“During times of universal deceit, telling the truth becomes a revolutionary act.” George Orwell

Thursday, July 14, 2005

Mark 7/Isaiah 29

This people honors me only with lip-service
while their hearts are far from me.
The worship they offer me is worthless,
the doctrines they teach are only human regulations.

That is how Jesus' quoting of a passage from Isaiah 29 is reported in the Jerusalem Bible. Jesus goes on to say, "You put aside the commandment of God to cling to human traditions. How ingeniously you get around the commmandment of God in order to preserve your own tradition."

I recently visited a church where they were celebrating work done with orphans in Africa. This church has been instrumental in building and supporting this orphanage. As the slides of beautiful African children were shown in the background, the comment was made, "We are all the same in God's sight. We need to care for these children because we are all the same in God's sight." I couldn't agree more. The work this church is doing is wonderful. They are making a great impact on the lives of children a half a world away.

But what about the people in need in their own back yard? As I looked around the congregation, I saw one man who appeared to have a form of cerebral palsy. But beyond that, he was the only person in the room that I could detect as having any form of disability.

It seems that we get around the commandment of God to preserve our own traditions. In this case, the tradition is to be involved in overseas ministry which is an ourstanding tradition. But the commandment of God says we should also touch our neighbor. Our traditions of overseas ministry may have given us the perspective of less responsibility at home, particularly towards underserved people in our community.

The work I observed that the church was doing with the African orphans was beautiful! But I still wondered why that church could not see the people with disability in their own community.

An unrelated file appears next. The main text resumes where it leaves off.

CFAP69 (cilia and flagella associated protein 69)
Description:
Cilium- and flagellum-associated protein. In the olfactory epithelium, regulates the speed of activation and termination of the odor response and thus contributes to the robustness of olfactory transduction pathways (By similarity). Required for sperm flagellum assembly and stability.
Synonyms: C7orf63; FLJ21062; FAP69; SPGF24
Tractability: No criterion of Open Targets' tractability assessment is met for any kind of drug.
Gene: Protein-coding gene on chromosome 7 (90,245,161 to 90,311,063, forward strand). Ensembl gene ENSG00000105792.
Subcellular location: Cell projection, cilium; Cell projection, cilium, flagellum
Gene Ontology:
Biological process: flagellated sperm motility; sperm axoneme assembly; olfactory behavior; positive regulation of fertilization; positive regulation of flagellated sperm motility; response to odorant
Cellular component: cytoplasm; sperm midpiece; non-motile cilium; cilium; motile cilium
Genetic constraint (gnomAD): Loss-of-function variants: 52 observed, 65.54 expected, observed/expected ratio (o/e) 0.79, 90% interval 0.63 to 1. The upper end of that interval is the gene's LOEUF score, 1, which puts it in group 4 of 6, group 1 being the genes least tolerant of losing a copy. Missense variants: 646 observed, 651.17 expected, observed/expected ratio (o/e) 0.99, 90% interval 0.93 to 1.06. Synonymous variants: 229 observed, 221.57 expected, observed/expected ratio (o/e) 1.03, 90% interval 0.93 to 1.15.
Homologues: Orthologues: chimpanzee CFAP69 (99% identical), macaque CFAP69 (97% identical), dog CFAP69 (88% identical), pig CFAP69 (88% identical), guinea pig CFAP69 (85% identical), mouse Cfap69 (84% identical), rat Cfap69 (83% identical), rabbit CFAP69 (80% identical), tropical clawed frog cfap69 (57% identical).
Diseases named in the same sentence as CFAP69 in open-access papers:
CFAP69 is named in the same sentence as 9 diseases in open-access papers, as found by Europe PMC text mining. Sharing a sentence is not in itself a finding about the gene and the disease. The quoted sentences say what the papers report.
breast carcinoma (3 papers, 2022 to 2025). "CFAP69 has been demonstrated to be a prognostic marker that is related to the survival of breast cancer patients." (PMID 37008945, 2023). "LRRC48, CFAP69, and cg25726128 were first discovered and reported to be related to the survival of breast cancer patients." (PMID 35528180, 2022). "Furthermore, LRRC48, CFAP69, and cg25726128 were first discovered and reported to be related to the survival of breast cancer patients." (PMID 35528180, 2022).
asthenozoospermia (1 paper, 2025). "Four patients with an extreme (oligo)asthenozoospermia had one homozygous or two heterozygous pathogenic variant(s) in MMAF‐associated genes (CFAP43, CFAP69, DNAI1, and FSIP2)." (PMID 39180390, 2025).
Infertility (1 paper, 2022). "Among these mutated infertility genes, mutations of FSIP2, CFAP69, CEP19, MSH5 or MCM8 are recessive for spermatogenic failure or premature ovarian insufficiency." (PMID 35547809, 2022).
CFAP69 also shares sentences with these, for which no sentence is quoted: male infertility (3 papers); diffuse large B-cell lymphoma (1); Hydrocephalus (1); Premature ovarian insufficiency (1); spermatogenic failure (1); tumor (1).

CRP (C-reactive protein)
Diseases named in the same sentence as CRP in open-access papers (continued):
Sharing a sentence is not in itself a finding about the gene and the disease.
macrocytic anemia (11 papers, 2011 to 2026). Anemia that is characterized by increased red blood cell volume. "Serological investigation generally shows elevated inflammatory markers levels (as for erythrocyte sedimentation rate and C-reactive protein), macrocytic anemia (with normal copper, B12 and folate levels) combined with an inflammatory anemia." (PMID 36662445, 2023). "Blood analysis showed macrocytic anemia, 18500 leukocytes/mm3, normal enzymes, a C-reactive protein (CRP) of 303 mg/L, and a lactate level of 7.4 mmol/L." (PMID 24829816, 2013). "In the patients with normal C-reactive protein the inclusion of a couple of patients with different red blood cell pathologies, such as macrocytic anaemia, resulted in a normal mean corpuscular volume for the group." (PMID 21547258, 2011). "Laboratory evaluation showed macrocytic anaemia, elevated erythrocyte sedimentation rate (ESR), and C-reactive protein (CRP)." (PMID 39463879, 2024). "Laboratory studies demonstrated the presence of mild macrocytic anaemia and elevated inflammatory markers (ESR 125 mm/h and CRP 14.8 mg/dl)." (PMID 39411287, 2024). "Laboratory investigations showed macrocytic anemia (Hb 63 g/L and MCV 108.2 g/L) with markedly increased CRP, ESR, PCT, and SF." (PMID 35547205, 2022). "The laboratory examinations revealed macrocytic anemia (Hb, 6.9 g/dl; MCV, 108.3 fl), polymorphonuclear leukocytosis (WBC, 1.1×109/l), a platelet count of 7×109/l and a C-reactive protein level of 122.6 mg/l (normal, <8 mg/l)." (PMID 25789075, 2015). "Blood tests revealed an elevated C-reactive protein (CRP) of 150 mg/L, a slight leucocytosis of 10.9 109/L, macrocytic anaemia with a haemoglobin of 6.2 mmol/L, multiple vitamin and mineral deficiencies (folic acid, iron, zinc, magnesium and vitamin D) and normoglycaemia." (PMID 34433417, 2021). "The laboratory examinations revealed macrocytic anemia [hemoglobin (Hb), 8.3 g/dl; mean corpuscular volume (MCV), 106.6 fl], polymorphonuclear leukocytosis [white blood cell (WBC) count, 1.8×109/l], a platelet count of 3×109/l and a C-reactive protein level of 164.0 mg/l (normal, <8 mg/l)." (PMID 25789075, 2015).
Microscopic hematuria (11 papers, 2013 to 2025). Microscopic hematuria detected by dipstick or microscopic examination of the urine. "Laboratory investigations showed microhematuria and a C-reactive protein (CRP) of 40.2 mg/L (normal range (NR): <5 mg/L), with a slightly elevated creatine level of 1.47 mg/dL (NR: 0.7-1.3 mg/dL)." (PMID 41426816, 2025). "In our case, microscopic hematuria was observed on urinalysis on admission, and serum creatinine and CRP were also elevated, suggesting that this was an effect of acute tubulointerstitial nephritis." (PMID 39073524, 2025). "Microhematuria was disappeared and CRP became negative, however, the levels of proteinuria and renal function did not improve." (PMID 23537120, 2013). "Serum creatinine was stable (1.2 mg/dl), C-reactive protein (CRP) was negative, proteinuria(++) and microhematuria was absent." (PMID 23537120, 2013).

The traditions of the church really do need to be shaken up because they are getting around the commandment of God. All people are created in God's image and are loved by God. But the "difficult" ones are not in churches. Why are the supposedly easier people to serve the ones who are in church if we really do believe that the commandment of God is to love everyone in the same manner that He loves us. Why are the supposedly easier people to serve the only ones that I could really prove are created in God's image by their presence in a church? I must argue too, that persons with cognitive disabilities are not really harder to serve. Someday the church will discover that.

I am reminded of the passage in Matthew 23, where Jesus is putting the hammer down on the scribes and Pharisees. In regards to tithing, he says in vers 23, "These you should have practiced without neglecting the others." I don't think it is too far out of context to say that without negelcting the important work with African orphans, we should also be working to include persons with disabilities in our communities in our own churches.

You want to buck tradition? Start bringing the retarded people to church.


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